The cost of cutting corners


With the increasing economic pressure on design engineers in the electrical construction industry today, there is a greater demand for more work in less time and a requirement to make increased profits on the time that is worked. Phrases that one hears all too often are:

  • I will have the contractor responsible for the coordination study because I do not know how to do it.

  • The project is due out this week so I am going to skip calculating fault current for this distribution system.

  • These arc fault breakers are being required by the Code just so the breaker manufacturers can make more money.

  • I don’t have the time to design this pole base, so I will just copy a detail from the last project.

  • I will just calculate the current carrying capacity of this duct bank feeder the same way that I calculate a feeder in conduit.

  • Everyone else sizes feeders using the basic table 310-16, so I am going to do it the same way.

These are just a few examples of the many design tasks that are dropping by the wayside, taking the “Engineering” out of the practice of engineering. These conflicting issues create a working environment that is the ideal breeding ground for ethical conflicts for the engineer.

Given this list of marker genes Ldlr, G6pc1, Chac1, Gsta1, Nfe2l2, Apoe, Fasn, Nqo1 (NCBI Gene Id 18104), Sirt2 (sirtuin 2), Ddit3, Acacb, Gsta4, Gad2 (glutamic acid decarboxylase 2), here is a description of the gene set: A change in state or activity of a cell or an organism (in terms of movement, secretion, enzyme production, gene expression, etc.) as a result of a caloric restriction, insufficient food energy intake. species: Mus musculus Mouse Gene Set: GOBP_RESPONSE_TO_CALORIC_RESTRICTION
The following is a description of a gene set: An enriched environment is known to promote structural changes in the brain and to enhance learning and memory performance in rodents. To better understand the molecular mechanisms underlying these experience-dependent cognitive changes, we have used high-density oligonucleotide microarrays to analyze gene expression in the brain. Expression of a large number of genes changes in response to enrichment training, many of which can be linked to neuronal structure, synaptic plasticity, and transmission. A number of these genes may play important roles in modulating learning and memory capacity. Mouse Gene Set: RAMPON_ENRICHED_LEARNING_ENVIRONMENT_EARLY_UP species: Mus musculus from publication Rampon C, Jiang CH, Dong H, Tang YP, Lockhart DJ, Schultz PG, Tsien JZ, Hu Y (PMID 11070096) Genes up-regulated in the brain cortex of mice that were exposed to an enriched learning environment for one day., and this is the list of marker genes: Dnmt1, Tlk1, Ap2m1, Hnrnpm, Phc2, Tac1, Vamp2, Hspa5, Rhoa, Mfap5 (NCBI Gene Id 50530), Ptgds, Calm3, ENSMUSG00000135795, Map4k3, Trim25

The National Society of Professional Engineers keeps their view of the design engineer’s responsibility to the public short and sweet, “Engineers shall hold paramount the safety, health, and welfare of the public.”

 It is important to note that there is nothing in this statement about the project due date, how much fee is left on the job, which calculations can be skipped or whether a protective device should be left out. It only says that the public safety, health and welfare is paramount.

The American Association of Engineering Societies goes one step further by saying that, “Engineers who perceive that pursuit of their professional duties might have adverse consequences for the present or future public health and safety…. shall advise their … clients…” and, “Engineers shall perform only those services that they are qualified by training or experience to perform, ….”. Thus, the engineer must advise their client when part of their design might put the safety of the public at risk, and they must not perform design services for which they are not qualified.